Research Abstract


The gut microbiota suppresses insulin-mediated fat accumulation via the short-chain fatty acid receptor GPR43

2013年5月7日 Nature Communications 4 : 1829 doi: 10.1038/ncomms2852


木村 郁夫1, 小澤 健太郎2, 井上 大輔1, 今村 武史3, 木村 久美4, 前田 岳志1, 寺澤 和哉1, 柏原 大二1, 平野 加奈子1, 谷 妙子1, 高橋 知行1, 宮内 諭1, 塩井 剛5, 井上 啓4 & 辻本 豪三1,6

  1. 京都大学大学院 薬学研究科 薬理ゲノミクス
  2. 奈良県立医科大学 薬理学部
  3. 滋賀医科大学 薬理学部
  4. 金沢大学 脳・肝インターフェイスメディシン研究センター 生体統御学部門(代謝生理学)
  5. 理化学研究所 発生・再生科学総合研究センター 動物資源開発室
  6. 京都大学大学院 薬学研究科 ゲノム創薬科学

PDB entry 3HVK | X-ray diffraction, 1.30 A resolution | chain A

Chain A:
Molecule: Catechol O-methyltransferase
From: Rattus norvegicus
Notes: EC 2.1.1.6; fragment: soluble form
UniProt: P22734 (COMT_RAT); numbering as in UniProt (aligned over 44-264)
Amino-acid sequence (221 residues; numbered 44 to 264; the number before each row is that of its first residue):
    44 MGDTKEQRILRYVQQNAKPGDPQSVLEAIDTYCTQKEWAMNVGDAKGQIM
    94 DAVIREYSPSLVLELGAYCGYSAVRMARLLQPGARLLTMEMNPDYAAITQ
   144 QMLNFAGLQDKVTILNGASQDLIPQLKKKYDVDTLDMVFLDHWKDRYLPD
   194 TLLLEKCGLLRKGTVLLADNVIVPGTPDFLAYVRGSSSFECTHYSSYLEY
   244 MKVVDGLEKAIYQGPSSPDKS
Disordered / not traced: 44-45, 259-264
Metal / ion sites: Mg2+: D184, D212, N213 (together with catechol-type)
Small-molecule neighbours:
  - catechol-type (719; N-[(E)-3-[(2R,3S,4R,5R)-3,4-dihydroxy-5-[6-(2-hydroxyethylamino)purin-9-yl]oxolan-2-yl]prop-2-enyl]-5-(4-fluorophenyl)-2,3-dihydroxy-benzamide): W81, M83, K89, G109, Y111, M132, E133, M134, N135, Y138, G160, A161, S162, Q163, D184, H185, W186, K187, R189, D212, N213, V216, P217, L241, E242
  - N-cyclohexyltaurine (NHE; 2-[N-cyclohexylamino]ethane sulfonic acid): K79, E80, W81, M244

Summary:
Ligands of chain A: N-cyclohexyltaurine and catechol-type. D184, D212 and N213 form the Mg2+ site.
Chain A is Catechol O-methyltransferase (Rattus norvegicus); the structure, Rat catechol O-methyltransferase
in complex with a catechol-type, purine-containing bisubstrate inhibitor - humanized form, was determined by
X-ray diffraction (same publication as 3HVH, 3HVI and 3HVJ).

The gut microbiota affects nutrient acquisition and energy regulation of the host, and can influence the development of obesity, insulin resistance, and diabetes. During feeding, gut microbes produce short-chain fatty acids, which are important energy sources for the host. Here we show that the short-chain fatty acid receptor GPR43 links the metabolic activity of the gut microbiota with host body energy homoeostasis. We demonstrate that GPR43-deficient mice are obese on a normal diet, whereas mice overexpressing GPR43 specifically in adipose tissue remain lean even when fed a high-fat diet. Raised under germ-free conditions or after treatment with antibiotics, both types of mice have a normal phenotype. We further show that short-chain fatty acid-mediated activation of GPR43 suppresses insulin signalling in adipocytes, which inhibits fat accumulation in adipose tissue and promotes the metabolism of unincorporated lipids and glucose in other tissues. These findings establish GPR43 as a sensor for excessive dietary energy, thereby controlling body energy utilization while maintaining metabolic homoeostasis.